Jeff Grubb on Writing the First Guild Wars Novel

Discussion in 'Game Discussion' started by Aspira, Nov 21, 2010.

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    By Jeff Grubb July 15th, 2010

    My name is Jeff Grubb. I’m a game designer here at ArenaNet, a world builder by experience, and an author in my “copious” spare time. Over the years I have helped in the founding of the Dragonlance and Forgotten Realms settings, and I’ve written novels set in these worlds. In short, I’ve spent a lot of time in dealing with the care and feeding of fantasy worlds. My major role here at the company involves writing cinematic scripts, creating lore, maintaining continuity, and acting as a creative traffic cop for a whole herd of very talented individuals.

    I am also the co-author, with Matt Forbeck, of the first Guild Wars novel, Ghosts of Ascalon, which should be hitting the shelves on July 27th. Ghosts of Ascalon takes place a year before the start of Guild Wars 2, and deals with, among other things, the tentative truce between man and charr.

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    The humans and the charr have been fighting for centuries, but now, threatened by outside forces, both sides are willing to talk peace. But the charr want a sign of good faith – a lost relic of the past, the Claw of Khan-Ur, symbol of the ruler of all the charr. The last place the Claw was seen was in the ruins of Ascalon City itself, a place haunted by the ghosts of a blasted past. Dougal Keane is one of the few humans to have ventured inside Ascalon City and lived to tell the tale. But Dougal has his own ghosts to deal with, as he leads a new team into the haunted city.

    Writing a book set in a world created by diverse hands is a challenge. Writing a book set in a living, ever-growing world is an even greater challenge. Two hundred and fifty years have passed between the events of Eye of the North and the beginning of Guild Wars 2, and a lot has changed in Tyria. New races such as the asura, the norn, and the sylvari have arrived. The charr have taken over most of the human nation of Ascalon, save for the fortified city of Ebonhawke. Humanity has been driven back on all fronts, and is making its stand in the city of Divinity’s Reach. The Elder Dragons and their champions, delayed by the heroes in Eye of the North, have finally risen and utterly changed the world forever.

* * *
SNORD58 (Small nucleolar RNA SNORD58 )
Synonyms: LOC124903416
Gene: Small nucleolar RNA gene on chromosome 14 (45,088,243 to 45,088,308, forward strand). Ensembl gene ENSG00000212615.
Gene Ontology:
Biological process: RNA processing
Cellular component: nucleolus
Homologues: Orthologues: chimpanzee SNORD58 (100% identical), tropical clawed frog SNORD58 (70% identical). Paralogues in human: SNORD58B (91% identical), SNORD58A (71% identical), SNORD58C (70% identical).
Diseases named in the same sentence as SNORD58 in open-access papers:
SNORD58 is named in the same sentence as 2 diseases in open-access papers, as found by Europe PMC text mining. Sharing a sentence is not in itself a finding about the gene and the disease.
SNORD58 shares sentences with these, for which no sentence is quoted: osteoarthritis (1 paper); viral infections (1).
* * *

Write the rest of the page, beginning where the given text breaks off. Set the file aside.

Writing a book is very different than designing a computer game, even if they are set in the same world. Novels have a different level of engagement than games, and different strengths and weaknesses. Novels work off the power of the reader’s imagination, while games can present the visual art that writing can only describe or evoke. Both can be immediate and visceral experiences, but each uses a different set of tools.

    In approaching the book, we found ourselves answering questions that were less relevant from a gaming perspective – What is the legal system like for foreigners in Divinity’s Reach? What are the internal politics of the charr legions? What is the impact of asura gates on other cultures? If you invite sylvari and charr to the same dinner party, what do you serve?

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    In answering these questions, we’ve learned a lot more about Tyria. The book has grown over time much as the game has as we have discovered new things about the world. We passed these new discoveries back into the game, making the gaming experience that much richer.

    We also learned more about the characters themselves. The heroes of this initial novel are living, breathing individuals with their own desires (and agendas) that affect not only how they deal with other races, but with each other. Working within the novel framework allowed us to get into the heads of individual characters and to work out their own internal logic against the broader background of Tyria, the Elder Dragons, and the last gasps of the charr-human conflict.

    Tyria is bigger than one story, and Ghosts of Ascalon serves as an introduction to that world both for long-time fans of Guild Wars and newcomers who are interested in finding out what all the clamor is about. The story of Dougal Keane is just one tale, and those that follow the lore of the world will recognize head nods to the past and clues to future books. Of the “big guns” of Guild Wars 2 – Rytlock, Zojja, Logan and the rest that we saw in the early trailers – a couple of them will show up in Ghosts, but their full story is told in the second novel, Edge of Destiny, by the talented J. Robert King.

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    But that is a tale for another day.

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